of the T. E. Lawrence Society
Vol. IX, No.
2, Spring 2000
by Philip Kerrigan
Lynch: 'Further in the Cycle-Tracks of
T. E. Lawrence: the journey home from Carcassonne, 1908' (6-26)
the Journal with no fewer than four previous articles in which
he retraced journeys made by Lawrence before the outbreak of the First
World War. He has now given us a
fifth, covering Lawrence's return journey from Carcassonne to
Chartres in 1908.
Sharett: 'Letters of an Ottoman Soldier
Sharett will always be associated with the formation of
the State of Israel. His recently published book Shall We Ever Meet
Again contains letters to his family and friends during the period
1916-1918 when he was serving as an officer in the Ottoman Army. Uri
Thon has translated
some of these letters into English. They give an interesting insight
into what was happening 'behind the lines' at the time of the Arab
Thon has held appointments as Governor in Sinai and Druze villages in
the Golan Heights. In the 1970s he was Adviser on Arab Affairs to the
Deputy-Prime Minister and later Director Research Authority at Haifa
West: 'Junor's Delivery. Hugh Robert Junor: an
action, a brief life and family archive' (34-51)
part played during the Arab Revolt by the fledgling RAF with its limited
resources received appreciative reports from Lawrence. In Chapter 109 of
Seven Pillars he recounts how on one occasion, when an Arab force
was attacked by enemy aircraft,
the day was saved by the unexpected arrival of a single RAF BE I2a
aeroplane piloted by Hugh Junor. This intervention was sufficient to
divert the enemy's attention from the ground force.
West is a descendant of Hugh Junor. She began
researching air support for the Revolt ten years ago and has given a
short account of his life and untimely death. Educated at Manchester and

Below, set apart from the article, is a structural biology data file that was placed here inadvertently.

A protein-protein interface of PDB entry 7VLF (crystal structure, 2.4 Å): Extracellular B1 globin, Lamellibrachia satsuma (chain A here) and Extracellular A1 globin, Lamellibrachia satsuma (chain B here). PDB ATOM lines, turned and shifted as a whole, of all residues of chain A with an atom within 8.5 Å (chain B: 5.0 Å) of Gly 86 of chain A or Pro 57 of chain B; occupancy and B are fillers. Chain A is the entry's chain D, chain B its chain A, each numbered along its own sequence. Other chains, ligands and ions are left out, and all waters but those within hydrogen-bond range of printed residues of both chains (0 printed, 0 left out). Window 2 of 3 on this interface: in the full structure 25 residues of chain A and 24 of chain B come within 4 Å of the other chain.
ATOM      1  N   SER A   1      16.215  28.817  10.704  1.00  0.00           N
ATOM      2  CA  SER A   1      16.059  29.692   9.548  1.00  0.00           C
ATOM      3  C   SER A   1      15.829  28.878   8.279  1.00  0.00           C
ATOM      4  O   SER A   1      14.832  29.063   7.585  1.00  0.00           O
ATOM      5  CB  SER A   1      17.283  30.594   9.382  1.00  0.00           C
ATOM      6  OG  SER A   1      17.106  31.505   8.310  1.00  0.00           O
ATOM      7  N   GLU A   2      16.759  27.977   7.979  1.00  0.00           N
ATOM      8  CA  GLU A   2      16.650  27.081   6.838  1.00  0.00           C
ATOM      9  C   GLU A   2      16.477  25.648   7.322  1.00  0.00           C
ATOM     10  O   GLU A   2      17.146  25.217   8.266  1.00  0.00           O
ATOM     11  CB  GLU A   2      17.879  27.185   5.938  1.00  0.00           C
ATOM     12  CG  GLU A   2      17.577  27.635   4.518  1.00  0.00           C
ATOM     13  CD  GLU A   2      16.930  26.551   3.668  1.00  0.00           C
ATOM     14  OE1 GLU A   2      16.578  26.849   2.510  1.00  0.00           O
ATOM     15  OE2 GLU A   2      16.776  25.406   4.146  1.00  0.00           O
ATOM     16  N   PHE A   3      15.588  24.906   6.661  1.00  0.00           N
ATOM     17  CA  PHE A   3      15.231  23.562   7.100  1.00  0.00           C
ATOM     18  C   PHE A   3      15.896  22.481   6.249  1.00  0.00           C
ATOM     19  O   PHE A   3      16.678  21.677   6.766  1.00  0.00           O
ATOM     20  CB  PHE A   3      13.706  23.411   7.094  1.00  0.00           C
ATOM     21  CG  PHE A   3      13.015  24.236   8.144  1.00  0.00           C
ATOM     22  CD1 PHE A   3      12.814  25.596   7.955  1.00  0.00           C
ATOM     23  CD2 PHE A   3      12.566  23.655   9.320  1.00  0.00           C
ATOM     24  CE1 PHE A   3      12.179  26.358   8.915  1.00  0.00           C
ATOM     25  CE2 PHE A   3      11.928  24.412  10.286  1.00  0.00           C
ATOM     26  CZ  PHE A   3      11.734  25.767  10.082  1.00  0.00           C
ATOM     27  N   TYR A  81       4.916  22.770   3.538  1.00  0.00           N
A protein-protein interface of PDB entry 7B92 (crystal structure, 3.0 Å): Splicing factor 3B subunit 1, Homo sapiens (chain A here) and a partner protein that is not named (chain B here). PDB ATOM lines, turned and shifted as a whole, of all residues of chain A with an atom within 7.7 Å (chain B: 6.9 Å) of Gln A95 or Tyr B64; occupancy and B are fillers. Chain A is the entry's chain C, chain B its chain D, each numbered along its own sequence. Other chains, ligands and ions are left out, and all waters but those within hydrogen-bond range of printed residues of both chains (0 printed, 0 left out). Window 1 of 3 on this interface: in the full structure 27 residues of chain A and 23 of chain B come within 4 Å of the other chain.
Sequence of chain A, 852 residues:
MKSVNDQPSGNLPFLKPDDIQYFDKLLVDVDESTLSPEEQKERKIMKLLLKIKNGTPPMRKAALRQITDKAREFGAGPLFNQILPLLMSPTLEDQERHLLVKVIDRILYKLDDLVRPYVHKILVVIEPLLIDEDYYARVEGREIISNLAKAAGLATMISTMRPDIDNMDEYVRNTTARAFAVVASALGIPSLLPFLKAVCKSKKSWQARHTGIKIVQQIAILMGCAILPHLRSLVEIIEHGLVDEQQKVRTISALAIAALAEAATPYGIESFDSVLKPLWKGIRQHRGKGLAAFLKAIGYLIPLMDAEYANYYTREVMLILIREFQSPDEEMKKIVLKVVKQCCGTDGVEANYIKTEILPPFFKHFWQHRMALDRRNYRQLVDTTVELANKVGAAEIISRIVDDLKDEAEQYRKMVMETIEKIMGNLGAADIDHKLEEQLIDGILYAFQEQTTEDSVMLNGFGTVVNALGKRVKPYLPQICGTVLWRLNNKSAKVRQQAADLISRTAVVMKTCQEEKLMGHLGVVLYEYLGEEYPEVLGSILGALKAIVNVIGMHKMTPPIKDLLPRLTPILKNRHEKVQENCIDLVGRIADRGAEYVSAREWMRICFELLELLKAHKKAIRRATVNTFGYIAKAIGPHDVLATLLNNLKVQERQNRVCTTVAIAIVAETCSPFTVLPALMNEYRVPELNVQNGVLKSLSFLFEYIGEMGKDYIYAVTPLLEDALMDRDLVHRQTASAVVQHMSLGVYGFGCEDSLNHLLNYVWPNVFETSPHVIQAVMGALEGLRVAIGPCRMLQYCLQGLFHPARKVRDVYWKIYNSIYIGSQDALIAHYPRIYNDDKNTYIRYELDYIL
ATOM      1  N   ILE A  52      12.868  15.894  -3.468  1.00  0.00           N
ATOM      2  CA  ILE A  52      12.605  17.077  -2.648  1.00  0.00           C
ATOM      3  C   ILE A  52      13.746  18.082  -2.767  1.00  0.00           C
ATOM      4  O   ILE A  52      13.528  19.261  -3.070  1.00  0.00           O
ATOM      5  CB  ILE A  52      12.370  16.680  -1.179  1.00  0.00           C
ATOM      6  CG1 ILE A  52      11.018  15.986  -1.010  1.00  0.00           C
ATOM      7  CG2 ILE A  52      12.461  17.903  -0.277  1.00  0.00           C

Cambridge Universities, she is now head of the Creative Arts Faculty at
Slough Grammar School.
L. Bidwell: 'Queries for Biographers of T. E.
the late Dr Bidwell was carrying out research for an introduction to a
reprint of the Arab Bulletin (published in 1986), he came to
feel that biographies of Lawrence were incomplete. He therefore drew attention to
questions that he felt needed answers.
essay, reprinted here, was written in 1976 and major biographies of
Lawrence have appeared since then. Some of the points he raised
have now been dealt with, or partially dealt with; but the questions
remain interesting, and there may be further archival material that throws
light on them.
Bidwell was Secretary of the Middle East Centre, University of Cambridge
for a number of years.
Grasby: 'Recent Developments in the
curation of Clouds Hill' (73-87)
Grasby is Assistant Historic
Buildings Representative for the National Trust in Wessex. Clouds Hill comes
within his remit. In carrying out its responsibilities, the Trust does
not only aim to preserve the fabric of buildings, but also to retain the
spirit of the place. This latter requirement is somewhat subjective, and
it is not surprising that over the years different interpretations have
been placed on how this can be brought about. As James Grasby states in
his article, the aim should be 'to show the cottage, as far as possible,
as it was during the latter days of Lawrence's occupation'. To achieve
this it will be necessary to make some changes. Here is an opportunity
for those interested in Clouds Hill to respond to the Trust's request
for copies of books and gramophone records that were present in 1935.
of Vol. IX, No. 1
of Vol. X , No. 1
can buy issues of the Journal from the
shop. It is
not necessary to be a member of the T. E. Lawrence Society.
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